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The Killer's Tears
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About the Author

Anne-Laure Bondoux was born near Paris in 1971, where she still lives today with her two children. She has written several novels for young people in varied genres and has received numerous literary prizes in her native France. The Killer's Tears was awarded France's prestigious Prix Sorcieres. Anne-Laure Bondoux studied Modern Letters at the University of Paris X-Nanterre, and during her education, created writing workshops for disadvantaged children, for which she eventually received the Prix Fondation of France. After having done some theatre, Bondoux joined the editorial staff at Bayard Presse in 1996. There she worked on J'aime Lire, a literary, educational publication for children, and in 1998 participated in the launch of a new kids' magazine titled Maximum. She retired from journalism in 2000 in order to devote her time exclusively to writing, and is the author of several children's books, including The Destiny of Linus Hoppe, and The Secon

Reviews

French author Bondoux's (The Destiny of Linus Hoppe) evocative and beautifully translated story reaches into the icy soul of a murderer and chronicles the warming effect of a needy and innocent boy. Set on the southernmost tip of Chile, the novel begins as Angel, a wanderer, arrives at young Paolo's house and kills his parents but spares Paolo, who can bring him water and cook him soup. Over time, Angel becomes attached to the boy as they build a new life together. But then another traveler, Luis, who is a good and learned man, stops in to stay, and Angel becomes more possessive of Paolo. Eventually this conflict leads to a bad end for Angel when they make a three-day journey to the city to purchase more animals. By then readers will have grown as attached to the two odd men and the lonely boy as the characters have become to each other. When Angel is jailed, Paolo is forbidden to see him and is warned that it is "not normal" to love a murderer. "He hoped his heart would wear out and stop beating. What other way was there to stop loving someone?" If not for the mention of surveillance cameras in the town's bank, this tale could be set almost anytime, considering that the trio travels on horseback and relies upon livestock for food. An affecting fable-like style and absorbing narrative sustain this unusual story to its redemptive conclusion. Ages 12-up. (Feb.) Copyright 2006 Reed Business Information.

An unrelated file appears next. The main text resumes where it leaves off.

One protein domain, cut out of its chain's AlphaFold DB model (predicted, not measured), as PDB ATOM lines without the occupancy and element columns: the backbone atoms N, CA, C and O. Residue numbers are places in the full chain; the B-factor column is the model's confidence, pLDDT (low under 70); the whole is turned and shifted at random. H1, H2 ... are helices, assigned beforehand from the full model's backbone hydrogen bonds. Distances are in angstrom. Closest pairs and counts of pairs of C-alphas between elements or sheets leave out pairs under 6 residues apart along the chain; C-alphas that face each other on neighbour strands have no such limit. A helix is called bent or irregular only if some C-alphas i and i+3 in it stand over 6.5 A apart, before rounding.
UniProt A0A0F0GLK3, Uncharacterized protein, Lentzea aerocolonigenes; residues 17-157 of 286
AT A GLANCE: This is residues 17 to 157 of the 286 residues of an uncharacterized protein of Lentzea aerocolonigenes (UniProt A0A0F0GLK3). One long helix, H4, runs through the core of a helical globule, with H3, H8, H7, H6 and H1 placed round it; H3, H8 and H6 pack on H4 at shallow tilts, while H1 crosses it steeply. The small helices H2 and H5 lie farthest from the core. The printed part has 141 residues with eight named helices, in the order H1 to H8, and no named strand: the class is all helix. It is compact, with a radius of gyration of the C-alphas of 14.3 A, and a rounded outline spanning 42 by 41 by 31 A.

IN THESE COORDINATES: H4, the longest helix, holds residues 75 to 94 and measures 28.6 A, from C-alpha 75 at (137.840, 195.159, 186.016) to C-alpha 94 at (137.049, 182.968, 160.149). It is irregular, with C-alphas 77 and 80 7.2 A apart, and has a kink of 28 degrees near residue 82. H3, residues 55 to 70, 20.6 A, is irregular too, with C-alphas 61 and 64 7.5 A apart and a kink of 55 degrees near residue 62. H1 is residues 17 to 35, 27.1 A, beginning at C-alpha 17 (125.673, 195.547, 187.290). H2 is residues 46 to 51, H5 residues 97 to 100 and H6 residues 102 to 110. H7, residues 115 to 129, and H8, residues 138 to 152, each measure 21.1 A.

'a blend of gothic fairytale and magic realism...Dark, strange and compelling...for readers 12-16.'Herald21/7/07'unique novel of character and place almost a fable...or an allegorical morality tale.'Magpies25/7/07'Paolo's story is a wonderful and sometimes sad journey which investigates the innocence of a child; the power of love and the complicated way we humans relate to each other.'Inverell Times1/6/07'the ideal novel for those who don't like reading...full of murder and adventure, the perfect choice for boys.'Dianne Galbraith, VIC

Gr 8 Up-Young Paolo Poloverdo's complex life is recounted in this translation of the winner of the French Prix Sorcieres. Set in a remote location in Chile, the story begins when a boy's parents have their throats cut by a vagrant. In a rare moment of compassion, the murderer, Angel Allegros, decides not to kill the child. Paolo's response to these events is curiously distant, as is the entire narrative. The boy is vaguely upset by, yet matter-of-fact about, his parents' deaths. A second visitor, Luis Secunda, eventually appears and Paolo dispassionately asks Angel not to stab the man because he does not feel like digging another grave. The three settle into an uneasy routine, with the adults vying to be Paolo's father figure. A necessary trip to buy livestock is the catalyst for a number of tragic and perhaps inevitable events, including betrayal, an attempted suicide, and capital punishment. The major plot line concerns Angel's awakening conscience. Through his relationship with the boy, he begins to see the importance of life and love. While the book's haunting, melancholy air will keep readers turning pages, the complex yet remote telling gives it the feel of South-American literature, which may hold more appeal for adults than for teens.-B. Allison Gray, John Jermain Library, Sag Harbor, NY Copyright 2006 Reed Business Information.

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